In the run-up to the event, ‘Mobility of Health Professionals in the EU: Ethical Recruitment and Policy Coherence’, Health Workers for All (HW4All) have released a number of case studies that highlight good practices related to achieving a more equitable distribution of health workers across Europe, while highlighting the importance of respecting internationally mobile health workers’ rights.
Four op-ed articles have been released since December by HW4All coordinator Linda Mans (Wemos Foundation, Netherlands) and Sascha Marschang, EPHA Policy Manager for Health Systems, in advance of the policy debate that will take place on 5 May 2015 at the European Parliament, hosted by Nessa Childers MEP (S&D, Ireland) and jointly organised by HW4All, EPHA and the European Federation of Public Service Unions (EPSU). The op-eds all describe cases brought forward by HW4All partners from across Europe and are part of a collection that will be launched at the event.
The first op-ed article from November 2014 described what on the surface sounds like a relatively straightforward retention practice, which however appears to be quite under-utilised in Europe: regional cross-border collaboration for retention. By recruiting Bulgarian medical specialists from across the border, a Southern Romanian hospital helped fill crucial shortages and successfully ‘integrated’ Bulgarian shift workers who remain living and working in their own country. This worked because the Romanian hospital offered the same salaries and working conditions that they offer to Romanian workers, and in return they were rewarded with the Bulgarian workers’ enthusiasm to quickly learn the language, share their expetise and adapt to the working culture. In the end, this represents a ‘win’ for the region given that both the Romanian and Bulgarian health systems are under pressure due to severe out-migration of health professionals to other EU countries where remuneration can be much higher and career prospects brighter.
The second article, released in December 2014, shed light on the plight of a number of Spanish nurses that were recruited by a private, German-based agency. The case made headlines across Europe since the nurses – who, given their Spanish university education, were effectively better educated than their German counterparts – were taken advantage of by the agency who placed them into jobs in Germany that were below their skill level and that paid a lower salary. Moreover, promises regarding choice of location and working conditions were not kept. Disillusioned, many of the nurses set out to break their contracts but had to learn the hard way that this is not an easy task. Only a joint intervention effort by Spanish and German labour unions, supported by EPSU, helped to rectify the situation somewhat.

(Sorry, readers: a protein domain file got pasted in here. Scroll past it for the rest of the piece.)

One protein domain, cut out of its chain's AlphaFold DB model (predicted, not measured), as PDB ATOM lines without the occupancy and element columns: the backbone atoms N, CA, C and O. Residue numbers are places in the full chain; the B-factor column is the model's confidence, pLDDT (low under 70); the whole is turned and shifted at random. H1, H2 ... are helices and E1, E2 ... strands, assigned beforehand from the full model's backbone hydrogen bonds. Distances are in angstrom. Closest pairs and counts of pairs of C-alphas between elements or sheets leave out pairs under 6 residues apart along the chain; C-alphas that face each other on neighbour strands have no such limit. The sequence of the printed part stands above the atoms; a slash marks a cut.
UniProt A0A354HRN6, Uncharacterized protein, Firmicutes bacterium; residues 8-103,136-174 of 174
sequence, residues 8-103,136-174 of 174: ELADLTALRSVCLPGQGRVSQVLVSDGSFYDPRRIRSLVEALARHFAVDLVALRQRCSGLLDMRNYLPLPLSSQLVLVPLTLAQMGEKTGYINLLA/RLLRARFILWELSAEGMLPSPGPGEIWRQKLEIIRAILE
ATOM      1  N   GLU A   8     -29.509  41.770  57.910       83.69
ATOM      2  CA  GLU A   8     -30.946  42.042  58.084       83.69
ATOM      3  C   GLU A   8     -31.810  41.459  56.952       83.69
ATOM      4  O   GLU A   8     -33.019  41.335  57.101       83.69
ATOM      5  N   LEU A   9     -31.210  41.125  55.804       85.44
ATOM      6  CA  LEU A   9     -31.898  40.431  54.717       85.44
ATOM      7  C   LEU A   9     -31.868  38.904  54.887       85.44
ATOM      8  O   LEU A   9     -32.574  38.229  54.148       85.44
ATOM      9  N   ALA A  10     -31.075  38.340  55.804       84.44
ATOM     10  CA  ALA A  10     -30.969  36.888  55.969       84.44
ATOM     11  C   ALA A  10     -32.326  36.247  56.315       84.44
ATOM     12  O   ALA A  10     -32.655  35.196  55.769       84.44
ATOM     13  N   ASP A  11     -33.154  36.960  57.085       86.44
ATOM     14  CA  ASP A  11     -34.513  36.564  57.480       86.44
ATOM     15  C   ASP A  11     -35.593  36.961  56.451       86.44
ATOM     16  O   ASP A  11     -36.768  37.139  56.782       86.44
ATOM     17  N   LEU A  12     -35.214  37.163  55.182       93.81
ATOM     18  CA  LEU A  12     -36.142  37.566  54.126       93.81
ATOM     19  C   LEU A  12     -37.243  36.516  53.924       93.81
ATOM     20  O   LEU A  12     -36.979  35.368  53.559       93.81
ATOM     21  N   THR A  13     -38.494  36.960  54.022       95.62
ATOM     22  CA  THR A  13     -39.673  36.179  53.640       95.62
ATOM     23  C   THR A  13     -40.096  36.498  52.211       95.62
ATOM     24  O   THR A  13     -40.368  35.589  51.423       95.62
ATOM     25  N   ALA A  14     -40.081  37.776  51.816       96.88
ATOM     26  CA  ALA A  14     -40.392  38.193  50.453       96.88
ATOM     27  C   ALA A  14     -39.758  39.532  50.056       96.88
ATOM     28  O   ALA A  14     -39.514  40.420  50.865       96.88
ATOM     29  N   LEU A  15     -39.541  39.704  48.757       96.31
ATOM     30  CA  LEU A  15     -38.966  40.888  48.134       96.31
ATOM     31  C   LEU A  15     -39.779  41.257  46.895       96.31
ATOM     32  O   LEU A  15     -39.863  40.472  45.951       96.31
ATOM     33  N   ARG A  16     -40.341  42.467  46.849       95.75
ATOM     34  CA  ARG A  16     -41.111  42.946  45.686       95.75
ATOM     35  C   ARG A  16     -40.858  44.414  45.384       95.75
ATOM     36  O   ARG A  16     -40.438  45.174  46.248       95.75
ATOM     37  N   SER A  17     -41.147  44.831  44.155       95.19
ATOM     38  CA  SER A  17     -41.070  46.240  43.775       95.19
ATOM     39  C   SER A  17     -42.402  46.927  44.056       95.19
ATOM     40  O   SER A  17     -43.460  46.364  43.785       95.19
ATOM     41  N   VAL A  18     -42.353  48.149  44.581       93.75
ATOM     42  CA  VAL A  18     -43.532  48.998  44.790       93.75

The third article was released in January in relation to the 2015 European Year of Development and made reference to the recent rise of non-EU recruitment in Germany, e.g. nurses from the Philippines. This is not only a German phenomenon as Filipino health workers can also be found working in the UK, Ireland, Italy, Netherlands and other countries; however, while some countries have shifted their recruitment to EU sources, in Germany non-EU recruitment is a fairly recent move in that occurs in spite of the WHO Global Code and in the face of ongoing migration of German nurses to other EU countries where they can expand their skills and earn more. That said, this case is also positive since the Filipino newcomers were given appropriate induction including language training prior to arrival.
The most recent article illustrates the importance of having accurate data for health workforce planning and taking informed policy decisions. it describes efforts undertaken in Poland and in the United Kingdom to collect the best possible data on actual ‘stocks and flows’ of nurses. In the UK case, the Royal College of Nurses (RCN, also active EPHA members) set out to produce a comprehensive annual Labour Market Review based on data compiled from different sources, including the Nursing and Midwifery Council register, the Office for National Statistics and the number of training places commissioned by universities. This covers both the domestic nursing workforce as well as the internationally trained. Moreover, RCN released the Frontline First Reports which in 2013 uncovered the scale of the nursing shortage in the NHS Combined, these reports acts as a multiple purpose tools for data analysis, policy making, and advocacy.
While professional mobility and migration are part and parcel of the Single Market and undoubtedly expand working opportunities for individuals, HW4All, EPSU and EPHA believe that, in the health sector, close attention must be paid to the potential unintended consequences of unbalanced professional mobility. Unequal distribution can amplify health inequalities and create access to healthcare problems – especially in times of crisis. In cases where health professional mobility is a viable option, the rights and conditions of migrant health workers must be safeguarded no matter where they are in Europe as social dumping and discrimination are clearly unethical.
Given Europe’s increasingly mobile health workforce, the WHO Global Code of Practice has a role to play as a voluntary yet crucial instrument that can contribute to correct imbalances between Member States and help create (self)sustainable health systems.